Feb

8

 I've never met anyone with more diet experience than I, simply stating the fact. On the American skid rows I sup elbow to elbow with the bums with little indigestion, and dine among smiling peers on the back streets of Calcutta. This is a short history of why.

In the first twenty years of my life there was a full belly four times from age 10 to 14 when the family had enough money to go on mother's birthday to go to the Swedish Smorgasbord. The other 364 days of the year at the family tables in California, Idaho, Pennsylvania and Michigan we did not starve but there was never seconds, and I was active and got the same meager portions as my smaller brother and parents. To this day I don't understand why they chose to keep the family slim; perhaps a hangover from the Depression.

With little to compare hunger to I assumed it was a way of life. So the four trips to Swedish Smorgasbord began a revelation to have the stomach full and feel the food surge in the blood. Then for four years from age 12 to 16 there were annual four months during wrestling season of starving to make weight while working out heavily daily. Plus, I had became the Forrest Gump of running– not fast but steady– and the topic of ridicule for it. Besides wrestlers, other sports who know little food and much workout are boxers and horse jockeys; read Laura Hillenbrand's excellent Seabiscuit where down the backstretch appears a three page analysis of weight loss among jockeys before stepping on the feared scales. The methods include spitting for hours to reduce ounces, jogging in a sauna for 30 minutes in a rubber suit to sweat off precious ounces, laxatives for an extra boost, and a dozen other techniques we employed in high school wrestling. Then you stepped off the scale, took the first drink of water in two days, and wrestled. The feeling was extraordinary and exhilarating.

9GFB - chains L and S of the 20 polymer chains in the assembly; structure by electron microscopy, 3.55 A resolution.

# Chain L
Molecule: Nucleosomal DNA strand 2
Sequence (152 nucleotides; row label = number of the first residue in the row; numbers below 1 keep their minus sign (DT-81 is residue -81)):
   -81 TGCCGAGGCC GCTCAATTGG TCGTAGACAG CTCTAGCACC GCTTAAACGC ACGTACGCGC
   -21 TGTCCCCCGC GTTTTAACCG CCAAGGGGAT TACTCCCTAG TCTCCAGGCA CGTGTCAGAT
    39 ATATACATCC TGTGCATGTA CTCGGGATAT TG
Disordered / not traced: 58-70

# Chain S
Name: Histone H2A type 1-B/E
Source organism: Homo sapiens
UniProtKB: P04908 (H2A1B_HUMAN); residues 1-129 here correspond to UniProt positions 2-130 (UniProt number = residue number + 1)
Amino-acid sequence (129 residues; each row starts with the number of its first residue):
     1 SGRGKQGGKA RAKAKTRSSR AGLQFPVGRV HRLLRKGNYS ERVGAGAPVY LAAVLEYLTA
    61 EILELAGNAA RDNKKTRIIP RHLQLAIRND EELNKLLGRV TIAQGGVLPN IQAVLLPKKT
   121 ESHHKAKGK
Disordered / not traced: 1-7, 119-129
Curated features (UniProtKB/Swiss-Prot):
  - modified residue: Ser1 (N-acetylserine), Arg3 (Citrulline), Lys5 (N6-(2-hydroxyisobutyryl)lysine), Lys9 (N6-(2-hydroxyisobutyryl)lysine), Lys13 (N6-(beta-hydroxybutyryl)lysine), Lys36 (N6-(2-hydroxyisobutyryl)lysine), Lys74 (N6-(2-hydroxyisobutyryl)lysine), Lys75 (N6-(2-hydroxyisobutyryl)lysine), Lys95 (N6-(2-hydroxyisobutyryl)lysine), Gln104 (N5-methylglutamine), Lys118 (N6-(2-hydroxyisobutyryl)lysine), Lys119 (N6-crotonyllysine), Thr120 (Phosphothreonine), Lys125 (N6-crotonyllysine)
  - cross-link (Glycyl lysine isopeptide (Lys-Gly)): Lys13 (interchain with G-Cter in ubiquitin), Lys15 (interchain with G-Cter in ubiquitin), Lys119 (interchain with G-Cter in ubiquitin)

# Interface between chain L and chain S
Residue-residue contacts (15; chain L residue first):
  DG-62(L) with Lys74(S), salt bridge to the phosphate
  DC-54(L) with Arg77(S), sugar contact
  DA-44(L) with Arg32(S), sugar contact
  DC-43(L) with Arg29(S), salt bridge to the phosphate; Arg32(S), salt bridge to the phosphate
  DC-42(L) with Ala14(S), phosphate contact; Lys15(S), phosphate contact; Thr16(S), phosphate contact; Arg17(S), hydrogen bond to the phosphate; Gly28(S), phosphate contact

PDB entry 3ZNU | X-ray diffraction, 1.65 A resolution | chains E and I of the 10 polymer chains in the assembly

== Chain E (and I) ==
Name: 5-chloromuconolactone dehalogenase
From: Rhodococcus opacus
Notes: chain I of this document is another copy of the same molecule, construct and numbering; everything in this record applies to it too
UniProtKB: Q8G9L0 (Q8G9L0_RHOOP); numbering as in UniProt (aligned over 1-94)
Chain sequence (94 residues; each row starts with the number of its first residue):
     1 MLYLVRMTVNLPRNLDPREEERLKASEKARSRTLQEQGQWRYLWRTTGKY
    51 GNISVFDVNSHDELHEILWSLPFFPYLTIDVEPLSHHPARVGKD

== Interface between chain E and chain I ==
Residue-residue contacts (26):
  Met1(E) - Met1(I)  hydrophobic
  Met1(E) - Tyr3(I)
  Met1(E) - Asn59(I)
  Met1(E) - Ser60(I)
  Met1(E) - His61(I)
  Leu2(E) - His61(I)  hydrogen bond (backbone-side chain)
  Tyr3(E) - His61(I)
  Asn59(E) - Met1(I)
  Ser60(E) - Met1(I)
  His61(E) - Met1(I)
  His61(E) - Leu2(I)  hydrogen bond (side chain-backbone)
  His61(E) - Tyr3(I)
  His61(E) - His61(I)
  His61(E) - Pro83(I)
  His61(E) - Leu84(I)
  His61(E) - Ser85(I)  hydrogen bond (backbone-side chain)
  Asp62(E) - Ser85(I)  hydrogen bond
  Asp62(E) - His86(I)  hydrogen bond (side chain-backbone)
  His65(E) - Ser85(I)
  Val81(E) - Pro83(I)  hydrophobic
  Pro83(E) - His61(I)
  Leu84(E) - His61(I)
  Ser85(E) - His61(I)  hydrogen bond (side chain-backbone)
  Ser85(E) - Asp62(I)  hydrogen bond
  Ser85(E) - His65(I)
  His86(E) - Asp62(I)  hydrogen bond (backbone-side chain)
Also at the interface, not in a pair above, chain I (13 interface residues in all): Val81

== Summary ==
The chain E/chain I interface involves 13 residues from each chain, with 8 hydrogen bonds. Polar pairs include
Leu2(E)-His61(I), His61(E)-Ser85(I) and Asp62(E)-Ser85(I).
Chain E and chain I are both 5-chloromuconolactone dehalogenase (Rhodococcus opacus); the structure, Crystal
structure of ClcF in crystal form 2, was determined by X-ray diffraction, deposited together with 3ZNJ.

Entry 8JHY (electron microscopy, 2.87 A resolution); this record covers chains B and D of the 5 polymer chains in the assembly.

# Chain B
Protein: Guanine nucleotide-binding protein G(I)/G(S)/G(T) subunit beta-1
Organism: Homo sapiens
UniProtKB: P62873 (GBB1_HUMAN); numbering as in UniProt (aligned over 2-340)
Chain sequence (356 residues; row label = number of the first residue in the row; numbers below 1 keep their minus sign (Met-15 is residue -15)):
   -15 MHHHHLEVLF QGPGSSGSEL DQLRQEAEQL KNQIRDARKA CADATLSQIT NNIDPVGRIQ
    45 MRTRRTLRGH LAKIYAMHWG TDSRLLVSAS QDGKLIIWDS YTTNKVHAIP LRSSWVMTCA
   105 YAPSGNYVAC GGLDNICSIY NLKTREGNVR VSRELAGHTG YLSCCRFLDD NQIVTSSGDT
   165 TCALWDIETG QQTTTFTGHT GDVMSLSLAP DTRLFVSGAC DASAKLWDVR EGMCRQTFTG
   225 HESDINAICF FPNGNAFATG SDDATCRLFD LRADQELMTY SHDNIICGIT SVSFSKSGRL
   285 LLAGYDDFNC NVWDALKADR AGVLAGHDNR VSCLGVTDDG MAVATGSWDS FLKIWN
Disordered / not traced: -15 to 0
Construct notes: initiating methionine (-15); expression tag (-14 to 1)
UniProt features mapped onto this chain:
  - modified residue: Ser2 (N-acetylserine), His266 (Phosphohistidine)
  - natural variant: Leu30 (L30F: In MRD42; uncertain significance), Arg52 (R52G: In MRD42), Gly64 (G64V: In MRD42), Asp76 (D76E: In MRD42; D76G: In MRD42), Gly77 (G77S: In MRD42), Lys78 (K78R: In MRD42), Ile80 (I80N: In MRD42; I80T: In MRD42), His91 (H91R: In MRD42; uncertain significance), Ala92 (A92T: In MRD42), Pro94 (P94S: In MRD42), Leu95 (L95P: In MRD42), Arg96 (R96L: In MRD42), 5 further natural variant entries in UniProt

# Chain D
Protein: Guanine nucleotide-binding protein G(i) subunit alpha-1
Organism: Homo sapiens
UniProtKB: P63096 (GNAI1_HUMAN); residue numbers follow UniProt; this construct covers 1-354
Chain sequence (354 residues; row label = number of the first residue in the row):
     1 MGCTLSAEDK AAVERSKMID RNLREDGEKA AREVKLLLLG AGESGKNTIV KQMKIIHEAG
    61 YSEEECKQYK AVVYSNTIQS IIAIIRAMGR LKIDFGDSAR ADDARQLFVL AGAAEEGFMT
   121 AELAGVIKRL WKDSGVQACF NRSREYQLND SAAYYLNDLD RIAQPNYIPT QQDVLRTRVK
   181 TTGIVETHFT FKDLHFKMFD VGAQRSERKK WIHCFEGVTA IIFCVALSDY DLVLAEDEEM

Continuing in veterinary school I became interested in the scientific end of food in nutrition class and observed animal diets, sampling dozens of feeds from dogs, cats, horses, cows, chickens and geese, and studying their teeth. There is no better way to get to know the runt of a litter than getting down on all fours with them around the communal bowl.

I began diet experiments and once ate McDonald's hamburgers for one week for breakfast, lunch and dinner when they were 15 cents and two million sold. Then I gained as much weight as I could drinking eight instant breakfasts daily plus as many meals as I could stuff, and more than once was asked the price of milk by grocery shoppers, $.25 a gallon, who assumed I was the stocker. I wrote the Carnation Company to endorse an early weight gain program but they sent gift certificates and hand claps for more instant breakfasts to climb from a fighting 175 lbs. to 200… and absolutely could put on no more weight.

After university I read James Clavell's epic Shogun and was so taken by the starvation black pits that I fasted for one week on water. In another experiment in a two month period I reduced from 175 to the goal 150 lbs on a daily fare of 1500 calories while working out six hours as a professional racquetball player and accomplished it, and then ate a single long carrot that I will never forget.

I vowed at the tip of that carrot never to go hungry again, but have, and always to treat myself to seconds and more when I like, which I do. Yesterday in Yurimaguas, Peru, I went to the ice cream parlor and bought four cones for $1 each. Then down the street another store scooped four in new flavors at $.75 each. I stepped outside to a street vendor who dished five for $.50 each. On comparison, the first store had the best ice cream and I returned for three more cones.

Today there is the ultimate satisfaction of continuing to get to know food.


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